In many respects, this is the definition of a decent, classically-minded FPS. The weapon set is strong and varied, with a carefully considered arsenal of machine guns, rifles, rocket launchers, flame-throwers and more esoteric heavy weapons. Enemy-wise, it scores well too. Admittedly, Raven gets few points for originality. Its fast-moving, wall-crawling attack zombies were last seen in Uncharted: Drake’s Fortune and F.E.A.R. 2. The heavy troopers might have been pinched from F.E.A.R. or Killzone 2, and the creepy, cloaked ninja-types are straight from Half-Life and F.E.A.R. All the same, each and every beastie fits well into the game’s Himmler meets hellspawn style, and there are just about enough tactical wrinkles in fighting them to keep the core combat interesting. True, your regular Nazi troops could have done with a bit more training – the ‘I’ll pop my head up in the same place every three seconds’ strategy has never been an effective method for survival – but when Wolfenstein is at its best, it’s a thoroughly enjoyable genre effort.
Enjoyable, but not exceptional. The fact is that the likes of Call of Duty: Modern Warfare, Killzone 2, Half-Life 2 and Gears of War have so forcefully redefined the single-player shooter in the last five years that Wolfenstein no longer feels as thrilling as it should. Set pieces we would have called spectacular in 2005 now feel run of the mill, and the quality is not consistently good enough. What’s worse, the same goes double for the graphics. Wolfenstein undoubtedly stands at the pinnacle of what’s possible with iD’s current Tech 4/Doom 3 engine, making skilful use of detailed, high-resolution textures, focus blur, pseudo HDR lighting and a range of other post-processing effects. And yet there are still signs that this is an old engine, whether we’re talking about the blocky looking characters and monsters or the cramped, lifeless exterior spaces. Frankly, when Wolfenstein isn’t at its best, you haven’t just seen and played it all before; you’ve seen and played it looking better.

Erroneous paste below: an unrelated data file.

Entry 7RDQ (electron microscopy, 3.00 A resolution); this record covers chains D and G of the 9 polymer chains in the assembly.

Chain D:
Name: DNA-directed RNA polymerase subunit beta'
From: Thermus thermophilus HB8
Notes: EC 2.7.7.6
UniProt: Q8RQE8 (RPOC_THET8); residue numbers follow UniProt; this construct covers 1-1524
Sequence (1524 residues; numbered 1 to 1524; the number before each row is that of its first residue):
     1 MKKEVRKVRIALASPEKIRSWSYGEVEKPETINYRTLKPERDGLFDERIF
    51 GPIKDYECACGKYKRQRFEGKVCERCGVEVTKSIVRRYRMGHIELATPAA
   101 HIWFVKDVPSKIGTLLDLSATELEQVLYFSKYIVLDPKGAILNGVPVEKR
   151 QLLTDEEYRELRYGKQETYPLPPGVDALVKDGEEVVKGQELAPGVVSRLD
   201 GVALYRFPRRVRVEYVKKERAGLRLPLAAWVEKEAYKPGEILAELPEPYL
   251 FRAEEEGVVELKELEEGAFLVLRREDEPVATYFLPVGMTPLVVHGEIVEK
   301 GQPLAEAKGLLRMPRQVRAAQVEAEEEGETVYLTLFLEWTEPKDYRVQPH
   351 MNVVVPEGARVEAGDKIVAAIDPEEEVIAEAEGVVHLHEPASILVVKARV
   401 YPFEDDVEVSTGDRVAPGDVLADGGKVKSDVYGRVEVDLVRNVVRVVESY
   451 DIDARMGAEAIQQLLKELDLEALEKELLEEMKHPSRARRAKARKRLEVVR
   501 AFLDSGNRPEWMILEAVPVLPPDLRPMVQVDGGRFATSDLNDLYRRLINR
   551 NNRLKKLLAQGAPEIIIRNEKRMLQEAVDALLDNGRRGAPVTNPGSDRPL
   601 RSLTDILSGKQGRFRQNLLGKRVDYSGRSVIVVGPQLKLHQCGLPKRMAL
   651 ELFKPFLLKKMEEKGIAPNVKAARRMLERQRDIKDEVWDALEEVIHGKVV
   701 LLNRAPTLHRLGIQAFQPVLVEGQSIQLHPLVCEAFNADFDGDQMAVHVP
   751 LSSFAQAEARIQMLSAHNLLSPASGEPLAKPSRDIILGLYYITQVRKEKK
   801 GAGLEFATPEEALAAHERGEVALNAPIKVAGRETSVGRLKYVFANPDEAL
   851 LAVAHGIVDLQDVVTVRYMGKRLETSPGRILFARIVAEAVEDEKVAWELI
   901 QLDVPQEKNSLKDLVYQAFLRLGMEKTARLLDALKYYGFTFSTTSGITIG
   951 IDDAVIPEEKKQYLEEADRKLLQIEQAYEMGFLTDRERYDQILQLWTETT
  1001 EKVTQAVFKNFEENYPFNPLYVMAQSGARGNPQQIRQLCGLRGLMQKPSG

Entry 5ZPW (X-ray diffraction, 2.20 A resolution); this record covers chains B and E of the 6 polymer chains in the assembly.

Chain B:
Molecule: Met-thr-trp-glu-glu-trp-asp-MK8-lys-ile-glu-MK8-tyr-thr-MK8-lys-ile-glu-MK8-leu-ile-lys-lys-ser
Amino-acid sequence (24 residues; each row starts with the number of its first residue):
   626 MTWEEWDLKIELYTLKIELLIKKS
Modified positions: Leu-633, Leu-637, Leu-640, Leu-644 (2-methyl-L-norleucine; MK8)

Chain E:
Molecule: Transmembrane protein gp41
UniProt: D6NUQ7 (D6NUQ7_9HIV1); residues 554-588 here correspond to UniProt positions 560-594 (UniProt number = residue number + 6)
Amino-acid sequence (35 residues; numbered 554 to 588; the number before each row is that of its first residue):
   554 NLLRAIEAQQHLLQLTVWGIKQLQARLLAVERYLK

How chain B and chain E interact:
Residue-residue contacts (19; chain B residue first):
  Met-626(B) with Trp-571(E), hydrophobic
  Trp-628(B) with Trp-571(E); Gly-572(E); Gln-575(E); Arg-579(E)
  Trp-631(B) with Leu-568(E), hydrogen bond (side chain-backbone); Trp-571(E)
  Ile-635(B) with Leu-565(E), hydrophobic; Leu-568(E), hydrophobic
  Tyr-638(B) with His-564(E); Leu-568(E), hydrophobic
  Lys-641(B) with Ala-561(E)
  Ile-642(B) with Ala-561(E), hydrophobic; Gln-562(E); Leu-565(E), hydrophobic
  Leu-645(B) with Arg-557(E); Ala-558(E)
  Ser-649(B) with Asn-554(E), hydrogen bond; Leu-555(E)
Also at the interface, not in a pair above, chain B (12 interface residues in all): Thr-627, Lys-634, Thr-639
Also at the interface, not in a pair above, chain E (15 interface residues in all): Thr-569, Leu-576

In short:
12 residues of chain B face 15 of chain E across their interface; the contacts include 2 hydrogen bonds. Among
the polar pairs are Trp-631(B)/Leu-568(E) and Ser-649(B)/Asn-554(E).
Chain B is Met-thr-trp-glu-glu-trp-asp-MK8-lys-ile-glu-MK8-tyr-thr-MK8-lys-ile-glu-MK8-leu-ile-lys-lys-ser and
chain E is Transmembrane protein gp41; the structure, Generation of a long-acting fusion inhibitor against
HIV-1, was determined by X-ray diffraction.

If the single-player campaign is a mixed experience, then the multi-player portion of the game is less so. I can’t say I’ve put many hours in, but my basic impression is that it’s not much good. The graphics are – inexplicably – even more dated and even less detailed than those in the single-player game, while the gameplay has little if anything to offer over what we’ve already seen in Wolfenstein: Enemy Territory and Enemy Territory: Quake Wars. The mechanics of the main ‘objective’ mode worked well there, and they work well here too, but I really can’t see much else that would keep anyone away from CoD4, Killzone 2, Halo 3, Gears of War 2, Battlefield 1943, Battlefield: Bad Company or probably a handful of other games that I might mention. The fact that ET:QW itself both played and looked noticeably superior is really just rubbing salt in the wound.
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I hope, then, that you can understand my confusion. I like Wolfenstein. There are moments, even lengthy stretches, where it’s everything I want a new Wolfenstein to be: a slice of fast-paced, frantic Nazi blasting with a cool supernatural twist, and even the city-wandering stuff is not a total loss. Yet I come away from it feeling that this is a game that lost its sense of what it is somewhere along the line, and as a result is a bit of a mess. Fans of the series and hardcore fans of the genre will find enough here to remind them of what made the series so great in the first place, but this isn’t a game that stands any chance of putting Wolfenstein back on the first tier of FPS franchises. Given the series’ heritage, that has to be slightly disappointing.
A decidedly mixed effort. On the one hand this is a solid FPS let down by some odd choices but driven forward by a handful of great levels. On the other, it’s not quite fit to compete with the modern greats.